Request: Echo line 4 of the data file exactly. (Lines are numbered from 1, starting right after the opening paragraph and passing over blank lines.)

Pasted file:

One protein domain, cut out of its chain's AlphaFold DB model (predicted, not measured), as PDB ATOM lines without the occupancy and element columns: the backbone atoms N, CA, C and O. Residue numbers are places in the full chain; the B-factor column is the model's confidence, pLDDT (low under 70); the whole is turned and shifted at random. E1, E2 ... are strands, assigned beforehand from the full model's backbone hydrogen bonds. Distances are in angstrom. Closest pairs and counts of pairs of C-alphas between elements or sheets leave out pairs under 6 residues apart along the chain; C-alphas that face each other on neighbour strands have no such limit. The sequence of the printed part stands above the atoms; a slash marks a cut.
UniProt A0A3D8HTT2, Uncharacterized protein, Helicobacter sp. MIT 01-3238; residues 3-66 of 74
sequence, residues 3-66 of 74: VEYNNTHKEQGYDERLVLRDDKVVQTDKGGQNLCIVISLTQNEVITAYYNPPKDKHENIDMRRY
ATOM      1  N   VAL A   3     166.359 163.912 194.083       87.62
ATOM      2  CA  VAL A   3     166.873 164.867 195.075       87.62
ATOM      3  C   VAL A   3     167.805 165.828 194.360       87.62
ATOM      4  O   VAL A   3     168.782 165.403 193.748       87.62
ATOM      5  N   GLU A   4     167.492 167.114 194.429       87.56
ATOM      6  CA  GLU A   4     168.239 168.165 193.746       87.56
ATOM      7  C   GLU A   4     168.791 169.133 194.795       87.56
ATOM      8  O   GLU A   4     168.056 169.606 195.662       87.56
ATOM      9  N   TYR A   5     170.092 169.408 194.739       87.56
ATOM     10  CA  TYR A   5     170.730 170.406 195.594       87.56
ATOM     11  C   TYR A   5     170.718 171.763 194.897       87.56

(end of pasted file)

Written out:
ATOM      2  CA  VAL A   3     166.873 164.867 195.075       87.62